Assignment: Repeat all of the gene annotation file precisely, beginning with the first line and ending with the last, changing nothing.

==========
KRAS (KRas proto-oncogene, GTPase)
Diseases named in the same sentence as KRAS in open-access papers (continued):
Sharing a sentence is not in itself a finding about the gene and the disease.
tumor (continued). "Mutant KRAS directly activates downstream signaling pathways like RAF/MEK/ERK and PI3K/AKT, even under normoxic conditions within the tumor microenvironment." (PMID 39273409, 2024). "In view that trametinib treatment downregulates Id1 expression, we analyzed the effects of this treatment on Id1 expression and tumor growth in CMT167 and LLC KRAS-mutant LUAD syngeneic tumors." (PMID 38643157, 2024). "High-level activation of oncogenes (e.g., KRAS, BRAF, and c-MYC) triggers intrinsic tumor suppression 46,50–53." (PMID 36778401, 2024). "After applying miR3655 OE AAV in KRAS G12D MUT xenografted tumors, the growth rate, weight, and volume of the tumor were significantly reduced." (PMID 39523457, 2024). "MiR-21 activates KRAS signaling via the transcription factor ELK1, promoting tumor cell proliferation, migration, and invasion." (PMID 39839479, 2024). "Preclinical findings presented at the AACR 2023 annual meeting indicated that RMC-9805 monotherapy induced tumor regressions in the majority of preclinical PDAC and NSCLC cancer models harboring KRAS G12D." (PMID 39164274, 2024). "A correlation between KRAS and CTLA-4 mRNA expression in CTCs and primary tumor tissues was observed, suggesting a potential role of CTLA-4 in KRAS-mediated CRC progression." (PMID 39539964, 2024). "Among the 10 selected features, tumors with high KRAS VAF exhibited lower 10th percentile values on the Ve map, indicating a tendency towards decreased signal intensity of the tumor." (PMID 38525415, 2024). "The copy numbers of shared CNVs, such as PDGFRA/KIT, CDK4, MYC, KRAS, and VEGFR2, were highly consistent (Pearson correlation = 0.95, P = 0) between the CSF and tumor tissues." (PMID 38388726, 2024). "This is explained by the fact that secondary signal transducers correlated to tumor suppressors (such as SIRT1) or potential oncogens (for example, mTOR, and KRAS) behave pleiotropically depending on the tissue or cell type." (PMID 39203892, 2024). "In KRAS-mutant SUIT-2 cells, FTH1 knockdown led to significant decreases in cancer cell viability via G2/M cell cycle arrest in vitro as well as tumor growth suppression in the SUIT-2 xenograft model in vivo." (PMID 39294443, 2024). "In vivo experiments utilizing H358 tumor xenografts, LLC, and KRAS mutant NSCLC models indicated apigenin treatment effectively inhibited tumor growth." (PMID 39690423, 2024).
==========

KRAS (KRas proto-oncogene, GTPase)
Diseases named in the same sentence as KRAS in open-access papers (continued):
Sharing a sentence is not in itself a finding about the gene and the disease.
tumor (continued). "Mutant KRAS directly activates downstream signaling pathways like RAF/MEK/ERK and PI3K/AKT, even under normoxic conditions within the tumor microenvironment." (PMID 39273409, 2024). "In view that trametinib treatment downregulates Id1 expression, we analyzed the effects of this treatment on Id1 expression and tumor growth in CMT167 and LLC KRAS-mutant LUAD syngeneic tumors." (PMID 38643157, 2024). "High-level activation of oncogenes (e.g., KRAS, BRAF, and c-MYC) triggers intrinsic tumor suppression 46,50–53." (PMID 36778401, 2024). "After applying miR3655 OE AAV in KRAS G12D MUT xenografted tumors, the growth rate, weight, and volume of the tumor were significantly reduced." (PMID 39523457, 2024). "MiR-21 activates KRAS signaling via the transcription factor ELK1, promoting tumor cell proliferation, migration, and invasion." (PMID 39839479, 2024). "Preclinical findings presented at the AACR 2023 annual meeting indicated that RMC-9805 monotherapy induced tumor regressions in the majority of preclinical PDAC and NSCLC cancer models harboring KRAS G12D." (PMID 39164274, 2024). "A correlation between KRAS and CTLA-4 mRNA expression in CTCs and primary tumor tissues was observed, suggesting a potential role of CTLA-4 in KRAS-mediated CRC progression." (PMID 39539964, 2024). "Among the 10 selected features, tumors with high KRAS VAF exhibited lower 10th percentile values on the Ve map, indicating a tendency towards decreased signal intensity of the tumor." (PMID 38525415, 2024). "The copy numbers of shared CNVs, such as PDGFRA/KIT, CDK4, MYC, KRAS, and VEGFR2, were highly consistent (Pearson correlation = 0.95, P = 0) between the CSF and tumor tissues." (PMID 38388726, 2024). "This is explained by the fact that secondary signal transducers correlated to tumor suppressors (such as SIRT1) or potential oncogens (for example, mTOR, and KRAS) behave pleiotropically depending on the tissue or cell type." (PMID 39203892, 2024). "In KRAS-mutant SUIT-2 cells, FTH1 knockdown led to significant decreases in cancer cell viability via G2/M cell cycle arrest in vitro as well as tumor growth suppression in the SUIT-2 xenograft model in vivo." (PMID 39294443, 2024). "In vivo experiments utilizing H358 tumor xenografts, LLC, and KRAS mutant NSCLC models indicated apigenin treatment effectively inhibited tumor growth." (PMID 39690423, 2024).